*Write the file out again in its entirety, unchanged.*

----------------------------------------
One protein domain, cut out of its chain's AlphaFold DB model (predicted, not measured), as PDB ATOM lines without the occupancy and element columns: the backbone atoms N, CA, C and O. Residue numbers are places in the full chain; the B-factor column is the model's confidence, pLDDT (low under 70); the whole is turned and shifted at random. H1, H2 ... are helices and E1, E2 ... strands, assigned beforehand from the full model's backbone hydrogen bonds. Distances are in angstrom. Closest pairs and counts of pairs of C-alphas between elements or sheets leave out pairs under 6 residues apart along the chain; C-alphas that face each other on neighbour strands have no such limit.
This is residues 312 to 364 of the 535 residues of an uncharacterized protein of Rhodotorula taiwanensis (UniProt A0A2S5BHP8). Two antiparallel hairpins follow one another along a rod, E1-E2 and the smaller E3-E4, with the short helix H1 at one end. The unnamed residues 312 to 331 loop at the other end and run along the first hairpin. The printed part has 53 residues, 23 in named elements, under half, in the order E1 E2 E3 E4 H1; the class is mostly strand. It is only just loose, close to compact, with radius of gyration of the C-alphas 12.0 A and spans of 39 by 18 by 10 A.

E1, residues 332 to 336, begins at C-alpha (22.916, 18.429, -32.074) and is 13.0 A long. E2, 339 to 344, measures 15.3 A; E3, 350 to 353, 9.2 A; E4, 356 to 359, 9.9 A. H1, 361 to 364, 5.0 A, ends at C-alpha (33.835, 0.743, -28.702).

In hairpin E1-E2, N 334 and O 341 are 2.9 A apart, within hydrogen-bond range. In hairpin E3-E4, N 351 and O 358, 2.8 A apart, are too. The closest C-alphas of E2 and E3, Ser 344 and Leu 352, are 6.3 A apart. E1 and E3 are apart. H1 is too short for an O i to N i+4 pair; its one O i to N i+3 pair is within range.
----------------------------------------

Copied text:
One protein domain, cut out of its chain's AlphaFold DB model (predicted, not measured), as PDB ATOM lines without the occupancy and element columns: the backbone atoms N, CA, C and O. Residue numbers are places in the full chain; the B-factor column is the model's confidence, pLDDT (low under 70); the whole is turned and shifted at random. H1, H2 ... are helices and E1, E2 ... strands, assigned beforehand from the full model's backbone hydrogen bonds. Distances are in angstrom. Closest pairs and counts of pairs of C-alphas between elements or sheets leave out pairs under 6 residues apart along the chain; C-alphas that face each other on neighbour strands have no such limit.
This is residues 312 to 364 of the 535 residues of an uncharacterized protein of Rhodotorula taiwanensis (UniProt A0A2S5BHP8). Two antiparallel hairpins follow one another along a rod, E1-E2 and the smaller E3-E4, with the short helix H1 at one end. The unnamed residues 312 to 331 loop at the other end and run along the first hairpin. The printed part has 53 residues, 23 in named elements, under half, in the order E1 E2 E3 E4 H1; the class is mostly strand. It is only just loose, close to compact, with radius of gyration of the C-alphas 12.0 A and spans of 39 by 18 by 10 A.

E1, residues 332 to 336, begins at C-alpha (22.916, 18.429, -32.074) and is 13.0 A long. E2, 339 to 344, measures 15.3 A; E3, 350 to 353, 9.2 A; E4, 356 to 359, 9.9 A. H1, 361 to 364, 5.0 A, ends at C-alpha (33.835, 0.743, -28.702).

In hairpin E1-E2, N 334 and O 341 are 2.9 A apart, within hydrogen-bond range. In hairpin E3-E4, N 351 and O 358, 2.8 A apart, are too. The closest C-alphas of E2 and E3, Ser 344 and Leu 352, are 6.3 A apart. E1 and E3 are apart. H1 is too short for an O i to N i+4 pair; its one O i to N i+3 pair is within range.